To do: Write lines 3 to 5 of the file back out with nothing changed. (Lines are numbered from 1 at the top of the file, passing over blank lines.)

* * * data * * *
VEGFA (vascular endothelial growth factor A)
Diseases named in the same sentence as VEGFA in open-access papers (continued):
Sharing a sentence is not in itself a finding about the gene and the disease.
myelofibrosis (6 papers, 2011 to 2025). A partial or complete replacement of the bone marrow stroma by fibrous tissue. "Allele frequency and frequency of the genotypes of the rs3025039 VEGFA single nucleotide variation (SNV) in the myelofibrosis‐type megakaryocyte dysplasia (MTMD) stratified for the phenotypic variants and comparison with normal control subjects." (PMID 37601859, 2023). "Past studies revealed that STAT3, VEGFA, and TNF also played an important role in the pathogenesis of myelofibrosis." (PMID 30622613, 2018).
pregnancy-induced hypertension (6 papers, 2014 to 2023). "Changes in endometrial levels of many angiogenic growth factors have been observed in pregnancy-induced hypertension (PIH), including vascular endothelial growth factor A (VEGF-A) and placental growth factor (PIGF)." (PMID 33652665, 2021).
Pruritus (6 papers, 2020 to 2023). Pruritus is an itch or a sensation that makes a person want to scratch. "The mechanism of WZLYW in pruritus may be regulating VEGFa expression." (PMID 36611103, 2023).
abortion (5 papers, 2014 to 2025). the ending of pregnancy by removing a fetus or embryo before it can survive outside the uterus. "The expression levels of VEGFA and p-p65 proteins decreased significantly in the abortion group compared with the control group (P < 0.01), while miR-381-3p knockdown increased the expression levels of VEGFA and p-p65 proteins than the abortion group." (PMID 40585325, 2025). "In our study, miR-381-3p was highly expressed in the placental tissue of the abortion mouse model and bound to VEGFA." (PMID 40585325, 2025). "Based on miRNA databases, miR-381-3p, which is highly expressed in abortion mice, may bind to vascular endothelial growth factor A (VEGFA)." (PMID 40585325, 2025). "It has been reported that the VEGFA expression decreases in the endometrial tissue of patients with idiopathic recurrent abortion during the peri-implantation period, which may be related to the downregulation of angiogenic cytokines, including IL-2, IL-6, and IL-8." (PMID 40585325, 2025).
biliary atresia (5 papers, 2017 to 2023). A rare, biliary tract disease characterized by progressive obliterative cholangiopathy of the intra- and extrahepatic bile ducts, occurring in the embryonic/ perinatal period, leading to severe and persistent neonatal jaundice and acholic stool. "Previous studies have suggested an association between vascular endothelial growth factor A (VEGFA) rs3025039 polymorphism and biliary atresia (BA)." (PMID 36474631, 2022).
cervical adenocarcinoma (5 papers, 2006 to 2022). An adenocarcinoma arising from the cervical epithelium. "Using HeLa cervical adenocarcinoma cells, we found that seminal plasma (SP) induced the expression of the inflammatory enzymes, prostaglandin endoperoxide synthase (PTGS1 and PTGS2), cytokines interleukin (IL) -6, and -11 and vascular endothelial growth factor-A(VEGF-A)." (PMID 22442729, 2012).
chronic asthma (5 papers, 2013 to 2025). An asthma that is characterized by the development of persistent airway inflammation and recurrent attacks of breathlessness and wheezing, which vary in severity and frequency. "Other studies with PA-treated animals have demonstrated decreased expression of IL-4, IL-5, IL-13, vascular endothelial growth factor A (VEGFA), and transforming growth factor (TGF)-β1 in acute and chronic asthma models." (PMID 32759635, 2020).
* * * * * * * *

Sharing a sentence is not in itself a finding about the gene and the disease.
myelofibrosis (6 papers, 2011 to 2025). A partial or complete replacement of the bone marrow stroma by fibrous tissue. "Allele frequency and frequency of the genotypes of the rs3025039 VEGFA single nucleotide variation (SNV) in the myelofibrosis‐type megakaryocyte dysplasia (MTMD) stratified for the phenotypic variants and comparison with normal control subjects." (PMID 37601859, 2023). "Past studies revealed that STAT3, VEGFA, and TNF also played an important role in the pathogenesis of myelofibrosis." (PMID 30622613, 2018).
pregnancy-induced hypertension (6 papers, 2014 to 2023). "Changes in endometrial levels of many angiogenic growth factors have been observed in pregnancy-induced hypertension (PIH), including vascular endothelial growth factor A (VEGF-A) and placental growth factor (PIGF)." (PMID 33652665, 2021).